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What is Bell’s palsy?

Bell’s palsy is a condition in which the facial muscles become weak or paralysed on one side. This happens due to damage to the facial nerve supplying these muscles. However, these muscles are temporarily affected, and the condition usually resolves completely with treatment.

What are its main signs and symptoms?

  • Bell’s palsy typically affects the muscles on one side of the face only. In about 1% of cases, the effect is bilateral.
  • The movements controlled by the facial nerve are affected. Patients experience difficulty in blinking, opening the mouth on the affected side, smiling and chewing.
  • There may be a pain on that side of the face, particularly in the jaw and head.
  • The eyelids droop and saliva drools from the corner of the mouth, due to muscle weakness.
  • Taste sensation on the front part of the tongue may also be affected.

What are the main causes of Bell's palsy?

  • The exact cause of Bell’s palsy remains unknown; however, there are several viral infections which are said to trigger it. These include herpes simplex, herpes zoster, HIV, cytomegalovirus and Epstein Barr virus.

Risk factors for the disease include:

Any factor that can cause trauma, inflammation or damage to the facial nerve can contribute to Bell’s palsy.

How is it diagnosed and treated?

The diagnosis requires a physical evaluation, along with imaging and blood tests.

  • The doctor will examine the face based on the symptoms, and check for signs like drooping of eyelids, drooling of saliva, etc.
  • Imaging techniques like an MRI or CT scan help to see the condition of the facial nerve.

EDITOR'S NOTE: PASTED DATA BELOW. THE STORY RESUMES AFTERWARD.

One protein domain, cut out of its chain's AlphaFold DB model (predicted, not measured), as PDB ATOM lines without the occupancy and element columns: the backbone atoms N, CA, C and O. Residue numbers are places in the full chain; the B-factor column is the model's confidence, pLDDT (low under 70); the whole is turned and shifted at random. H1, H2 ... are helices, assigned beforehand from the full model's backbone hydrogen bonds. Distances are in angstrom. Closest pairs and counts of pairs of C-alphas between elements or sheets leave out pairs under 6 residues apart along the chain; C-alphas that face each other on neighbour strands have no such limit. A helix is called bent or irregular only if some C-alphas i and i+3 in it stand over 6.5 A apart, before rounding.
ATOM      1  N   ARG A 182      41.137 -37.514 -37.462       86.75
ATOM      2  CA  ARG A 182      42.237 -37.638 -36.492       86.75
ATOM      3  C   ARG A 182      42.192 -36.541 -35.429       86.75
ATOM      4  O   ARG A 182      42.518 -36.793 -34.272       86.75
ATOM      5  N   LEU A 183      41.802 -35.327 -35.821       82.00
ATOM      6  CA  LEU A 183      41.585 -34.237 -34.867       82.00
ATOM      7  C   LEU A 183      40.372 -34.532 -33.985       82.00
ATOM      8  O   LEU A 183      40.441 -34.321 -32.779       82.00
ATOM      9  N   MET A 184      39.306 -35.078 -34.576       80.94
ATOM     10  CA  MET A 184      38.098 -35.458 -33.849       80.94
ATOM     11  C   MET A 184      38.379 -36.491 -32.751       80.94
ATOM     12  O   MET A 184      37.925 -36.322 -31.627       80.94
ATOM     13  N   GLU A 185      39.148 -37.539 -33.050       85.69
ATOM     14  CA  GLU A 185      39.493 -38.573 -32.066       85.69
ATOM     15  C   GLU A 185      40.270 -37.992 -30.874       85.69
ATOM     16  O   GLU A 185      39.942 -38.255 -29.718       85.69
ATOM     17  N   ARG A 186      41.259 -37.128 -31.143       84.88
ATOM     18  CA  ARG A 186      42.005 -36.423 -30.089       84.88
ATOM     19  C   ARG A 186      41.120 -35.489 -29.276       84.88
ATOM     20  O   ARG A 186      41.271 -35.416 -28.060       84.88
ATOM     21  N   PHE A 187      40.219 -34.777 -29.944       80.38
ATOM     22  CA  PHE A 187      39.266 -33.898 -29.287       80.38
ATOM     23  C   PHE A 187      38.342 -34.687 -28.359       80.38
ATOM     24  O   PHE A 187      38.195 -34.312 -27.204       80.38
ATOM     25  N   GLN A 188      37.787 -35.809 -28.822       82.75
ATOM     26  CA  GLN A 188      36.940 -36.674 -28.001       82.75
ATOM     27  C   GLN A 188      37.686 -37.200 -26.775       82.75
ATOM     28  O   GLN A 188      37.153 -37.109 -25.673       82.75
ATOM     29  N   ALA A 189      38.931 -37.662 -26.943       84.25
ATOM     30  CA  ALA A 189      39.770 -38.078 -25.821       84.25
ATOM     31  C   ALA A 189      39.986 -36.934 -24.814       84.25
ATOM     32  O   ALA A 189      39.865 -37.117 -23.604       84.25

• If the physician suspects a viral infection, a blood test is done to confirm the same.
  • Diagnosis also relies on excluding other conditions like stroke, Lyme disease and brain tumour.

The treatment for Bell’s palsy is highly dependent on the identified causes or risk factors.

  • Corticosteroids are the standard drugs used for treating this condition. They are known to provide relief over a period of 6 months. However, it is important to start treatment with steroids early in the condition.
  • If a virus is suspected to be the cause, antiviral drugs are given.
  • Along with medicines, muscle exercises through physiotherapy are also advised.
  • In severe cases, where the nerve is compressed or affected by trauma, a surgical procedure may have to be performed to relieve compression.
  • The condition is known to resolve in a few months and rarely recurs.
  1. Medicines for Bell's Palsy
  2. Doctors for Bell's Palsy
Dr. Virender K Sheorain

Dr. Virender K Sheorain

Neurology
19 Years of Experience

Dr. Vipul Rastogi

Dr. Vipul Rastogi

Neurology
17 Years of Experience

Dr. Sushil Razdan

Dr. Sushil Razdan

Neurology
46 Years of Experience

Dr. Susant Kumar Bhuyan

Dr. Susant Kumar Bhuyan

Neurology
19 Years of Experience

References

  1. The New England Journal of Medicine .Early Treatment with Prednisolone or Acyclovir in Bell's Palsy. Massachusetts Medical Society
  2. Science Direct (Elsevier) [Internet]; Herpes simplex virus as cause of bell's palsy
  3. Zaki MA, Elkholy SH, Abokrysha NT, Khalil AS, Nawito AM, Magharef NW, Kishk NA. Prognosis of Bell Palsy: A Clinical, Neurophysiological, and Ultrasound Study. J Clin Neurophysiol. 2018 Nov;35(6):468-473. PMID: 30387782
  4. Healthdirect Australia. Bell’s palsy. Australian government: Department of Health
  5. National institute of neurological disorders and stroke [internet]. US Department of Health and Human Services; Bell's Palsy Fact Sheet
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